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MBA part two

Going to tackle some questions that related to my previous post - 

What are the chances of a CPA finding work in the financial sector without an MBA? And is the learning curve manageable, going from accounting to investments? 

It's really hard to do so unless you have contacts in the investment world. You can always become a controller at one of the hedge funds or investment bank and then use your political skills to get into the investments side.
It is very rare to see someone go from public accounting to an investments type job without an MBA. 
Don't worry about the learning curve. Heck, the ibanks love hiring from liberal arts colleges - most of these students have taken nothing in finance - just a few economics courses here and there. 
If you really want to go into banking, get out - NOW!

Do auditors place well as far as top MBA schools go? Life/Work experience is THE most important factor in MBA admissions. You see banking/consulting people place at top institutions all the time. What about auditors? 

I've seen auditors get into top schools, absolutely. You actually separate yourself from the bankers and the consultants since they comprise the majority of applications to these top schools. A big 4 name is nothing to sneer at. While we may not work the insane hours that bankers do, we get enough client experience and technical experience to conjure up a solid application to the top schools.

Are partners and senior managers willing to write a letter of recommendation, knowing that your intention is to leave and go to b-school?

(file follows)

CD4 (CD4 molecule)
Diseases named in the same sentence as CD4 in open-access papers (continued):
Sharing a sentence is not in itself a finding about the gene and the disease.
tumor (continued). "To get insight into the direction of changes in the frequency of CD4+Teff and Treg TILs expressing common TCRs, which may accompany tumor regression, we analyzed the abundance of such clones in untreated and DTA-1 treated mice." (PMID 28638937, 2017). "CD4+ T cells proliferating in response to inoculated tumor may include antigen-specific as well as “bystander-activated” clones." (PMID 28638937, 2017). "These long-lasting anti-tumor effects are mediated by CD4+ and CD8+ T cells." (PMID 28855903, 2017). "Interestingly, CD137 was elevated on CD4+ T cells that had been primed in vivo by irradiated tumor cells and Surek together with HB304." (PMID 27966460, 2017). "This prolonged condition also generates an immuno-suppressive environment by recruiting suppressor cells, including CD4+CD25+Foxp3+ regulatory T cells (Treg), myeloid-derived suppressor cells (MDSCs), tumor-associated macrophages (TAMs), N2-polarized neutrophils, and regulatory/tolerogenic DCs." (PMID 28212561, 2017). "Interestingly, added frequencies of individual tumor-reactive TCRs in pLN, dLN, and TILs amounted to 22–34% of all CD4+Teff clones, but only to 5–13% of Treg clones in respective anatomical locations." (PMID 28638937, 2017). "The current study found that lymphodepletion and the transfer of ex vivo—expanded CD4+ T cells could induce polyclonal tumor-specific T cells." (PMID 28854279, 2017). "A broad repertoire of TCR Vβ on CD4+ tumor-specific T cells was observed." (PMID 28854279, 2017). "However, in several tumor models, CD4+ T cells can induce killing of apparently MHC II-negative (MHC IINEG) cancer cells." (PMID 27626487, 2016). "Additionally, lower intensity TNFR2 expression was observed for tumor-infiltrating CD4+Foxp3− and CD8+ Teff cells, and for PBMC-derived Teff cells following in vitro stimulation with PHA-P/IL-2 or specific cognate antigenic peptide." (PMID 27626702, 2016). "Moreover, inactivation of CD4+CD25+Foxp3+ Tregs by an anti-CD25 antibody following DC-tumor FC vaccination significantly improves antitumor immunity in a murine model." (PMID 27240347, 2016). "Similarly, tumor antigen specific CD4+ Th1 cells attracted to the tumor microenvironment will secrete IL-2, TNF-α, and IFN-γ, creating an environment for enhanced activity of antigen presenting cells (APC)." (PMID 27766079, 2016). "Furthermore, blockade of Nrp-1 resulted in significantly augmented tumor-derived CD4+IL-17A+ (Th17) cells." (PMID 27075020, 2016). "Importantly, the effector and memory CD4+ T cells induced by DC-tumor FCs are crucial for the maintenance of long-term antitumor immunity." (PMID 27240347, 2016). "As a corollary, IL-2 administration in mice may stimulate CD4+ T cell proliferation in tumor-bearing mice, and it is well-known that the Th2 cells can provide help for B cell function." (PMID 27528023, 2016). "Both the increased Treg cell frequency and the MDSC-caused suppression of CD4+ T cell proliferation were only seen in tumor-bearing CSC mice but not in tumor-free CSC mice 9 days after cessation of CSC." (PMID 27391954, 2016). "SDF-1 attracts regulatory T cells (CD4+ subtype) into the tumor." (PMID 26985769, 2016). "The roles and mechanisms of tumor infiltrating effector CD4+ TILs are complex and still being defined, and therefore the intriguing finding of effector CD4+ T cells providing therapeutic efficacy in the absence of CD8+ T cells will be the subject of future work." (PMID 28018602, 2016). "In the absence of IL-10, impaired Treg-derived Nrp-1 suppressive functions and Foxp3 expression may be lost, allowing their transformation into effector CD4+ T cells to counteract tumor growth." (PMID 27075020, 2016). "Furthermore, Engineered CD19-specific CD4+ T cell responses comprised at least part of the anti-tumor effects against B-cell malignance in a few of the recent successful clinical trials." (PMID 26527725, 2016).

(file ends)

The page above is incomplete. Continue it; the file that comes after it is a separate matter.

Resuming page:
Absolutely, but this is subjective. It really depends on your relationships with the partners and senior managers. While I'm sure they don't you to go, they'll certainly understand.


Comments

Anonymous said…
Don't disagree with what you said about Big 4 auditors making top schools...but you should stress that it's still a big uphill battle.

While you do differentiate yourself, accountants are lower-tier when it comes to high quality b-school candidates.

You might see a few accountants at top schools, but I personally have never seen/heard/met of any at Harvard Business or Stanford Business (arguable the top 2). And even other schools, you still rarely see accountants because they have no creativity, lack social skills, develop no soft/hard skills in their job, emotionally unstable, contribute ZERO value to their firms, etc.

Anonymous said…
^ Someone's mad upset he/she didn't get into the Big 4.

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